One of the things I started looking out for on my local walks during the our locked-down pandemic spring (in addition to former corner stores) was examples of “gentle density” – multi-unit buildings tucked in unobtrusively among the houses on residential streets.
There’s been a lot of talk in Toronto in recent years about gentle density – a term coined by Brent Toderian for the idea of getting more people into residential neighbourhoods without fundamentally altering the house-based nature of those neighbourhoods. Urban planner Gil Meslin, for example, has been Tweeting examples from all across the city.
Toronto needs to find space for more people – our population is growing rapidly – and so far, although the city has created a lot of new places to live, most of them are small condos in tall buildings. The feeling is, it would be good to create a wider variety of spaces in a wider variety of places (what the Ryerson City Building Institute report “Density Done Right” (p. 9) describes as “distributed density”). That way, the city could absorb some of this new population less obtrusively, better support transit and local shops and services thanks to more potential users, spread out the impact on infrastructure, and provide a greater diversity of living options, such as more rental spaces.
Low-rise density is also less expensive to build than high-rise density, which means it has the potential to be more affordable (Ryerson CBI report, p. 26).
But in much of the city (what Meslin has dubbed “The Yellowbelt” based on its colour in zoning maps), nothing other than detached single-family houses is allowed.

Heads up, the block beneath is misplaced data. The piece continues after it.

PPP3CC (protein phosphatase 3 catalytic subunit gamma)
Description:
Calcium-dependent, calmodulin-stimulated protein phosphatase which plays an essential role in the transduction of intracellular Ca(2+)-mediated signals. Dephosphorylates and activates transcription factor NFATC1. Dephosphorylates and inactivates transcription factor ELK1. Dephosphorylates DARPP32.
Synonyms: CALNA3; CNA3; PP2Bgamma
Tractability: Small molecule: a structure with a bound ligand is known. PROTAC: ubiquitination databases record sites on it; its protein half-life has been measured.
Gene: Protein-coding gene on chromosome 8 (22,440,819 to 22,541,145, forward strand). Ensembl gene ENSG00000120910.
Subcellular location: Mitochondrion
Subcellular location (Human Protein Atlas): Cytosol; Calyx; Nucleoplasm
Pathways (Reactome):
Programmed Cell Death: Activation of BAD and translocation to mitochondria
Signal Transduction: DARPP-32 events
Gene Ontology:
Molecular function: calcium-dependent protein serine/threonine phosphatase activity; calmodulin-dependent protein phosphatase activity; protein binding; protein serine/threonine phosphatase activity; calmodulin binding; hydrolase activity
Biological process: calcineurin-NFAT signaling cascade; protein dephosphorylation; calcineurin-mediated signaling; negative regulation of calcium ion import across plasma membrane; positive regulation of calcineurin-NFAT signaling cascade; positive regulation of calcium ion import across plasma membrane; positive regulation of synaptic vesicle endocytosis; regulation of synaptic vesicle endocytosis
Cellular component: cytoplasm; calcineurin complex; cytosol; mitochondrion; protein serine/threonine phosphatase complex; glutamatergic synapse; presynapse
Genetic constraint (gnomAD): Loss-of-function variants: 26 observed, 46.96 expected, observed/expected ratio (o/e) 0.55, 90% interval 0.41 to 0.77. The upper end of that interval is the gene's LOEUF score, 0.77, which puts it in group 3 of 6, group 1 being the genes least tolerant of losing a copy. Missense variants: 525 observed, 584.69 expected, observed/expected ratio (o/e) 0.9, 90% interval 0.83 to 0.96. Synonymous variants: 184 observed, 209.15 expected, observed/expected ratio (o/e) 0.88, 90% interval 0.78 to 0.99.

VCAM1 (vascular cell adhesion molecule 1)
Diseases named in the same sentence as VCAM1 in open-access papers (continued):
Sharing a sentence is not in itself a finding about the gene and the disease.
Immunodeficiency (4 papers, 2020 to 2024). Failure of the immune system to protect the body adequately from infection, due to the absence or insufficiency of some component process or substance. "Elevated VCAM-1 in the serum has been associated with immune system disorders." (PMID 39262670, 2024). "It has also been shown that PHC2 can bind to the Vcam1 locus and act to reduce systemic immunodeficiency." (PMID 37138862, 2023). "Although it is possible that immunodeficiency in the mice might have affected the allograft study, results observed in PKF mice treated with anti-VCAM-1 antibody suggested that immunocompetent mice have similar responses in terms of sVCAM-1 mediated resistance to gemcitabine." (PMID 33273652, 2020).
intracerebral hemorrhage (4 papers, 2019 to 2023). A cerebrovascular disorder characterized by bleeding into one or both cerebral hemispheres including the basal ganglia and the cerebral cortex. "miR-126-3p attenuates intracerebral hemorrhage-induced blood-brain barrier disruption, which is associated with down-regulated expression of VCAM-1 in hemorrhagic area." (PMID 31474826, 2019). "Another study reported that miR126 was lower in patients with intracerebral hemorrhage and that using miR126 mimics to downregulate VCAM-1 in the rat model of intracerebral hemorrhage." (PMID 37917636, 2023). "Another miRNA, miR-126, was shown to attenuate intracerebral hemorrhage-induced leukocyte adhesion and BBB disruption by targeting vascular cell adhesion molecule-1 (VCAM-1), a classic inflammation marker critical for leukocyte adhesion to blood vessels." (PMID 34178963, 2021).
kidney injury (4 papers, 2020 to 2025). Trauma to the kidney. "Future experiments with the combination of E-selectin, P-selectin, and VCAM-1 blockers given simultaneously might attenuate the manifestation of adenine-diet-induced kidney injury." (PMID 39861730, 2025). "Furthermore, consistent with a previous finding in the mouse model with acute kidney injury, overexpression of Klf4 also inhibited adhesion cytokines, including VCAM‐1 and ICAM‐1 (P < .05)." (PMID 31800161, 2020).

The older parts of the city, including the Danforth area where I live, however, were built before zoning was in place, and the current zoning is more open to a variety of ways of configuring a building, as long as it is more or less the size of a house.
The City of Toronto is currently considering a plan to start exploring allowing a wider variety of options in areas where they are currently not allowed. The plan is quite tentative, however, because ideas like this often face strong opposition from existing homeowners anxious about changes to their neighbourhood.
So I thought it would be interesting to explore how gentle density is present in an existing neighbourhood, and show how it is inserted quite unobtrusively amid the existing housing stock. Most of the examples below are purpose-built multi-unit buildings, although a few are conversions from single family homes.
I have stuck to residential streets, not minor arterials where small multi-unit buildings might be more expected. I have not included semi-detached houses – even though they’re also forbidden in much of the city – since they are ubiquitous in my neighbourhood. Nor have I included typical townhouses. I also haven’t included basement apartments, because they’re pretty common, can be hard to detect, and are now already allowed anywhere in the city.
Clues to whether a building is multi-residential include multiple doorbells, multiple mailboxes, or multiple utility readers along the side – although these are not by any means always visible.
It was notable that corners are particularly attractive locations for gentle density (as they are for commercial spaces). As historical geographer Mark Fram notes in an unpublished thesis he kindly shared with me, “Practically, corner locations with rear yards abutting a flanking street offer possibilities of further subdivision and construction that would create an overt nuisance in mid-block locations.” Stretching a building along a corner lot doesn’t inconvenience as many neighbours, and it’s easier to build additional entrances along the side.
The most basic corner gentle density is an apartment at the back of a house, entered from a side entrance.
There’s also the classic massive Victorian house divided into apartments. This one has 6 mailboxes.
But corners are also especially attractive for purpose-built apartments. This one is pretty subtle – it looks much like a semi, but it actually contains 6 separate units.
Others are more obvious. These ones, though purpose-built, have both front and side entrances to access different apartments.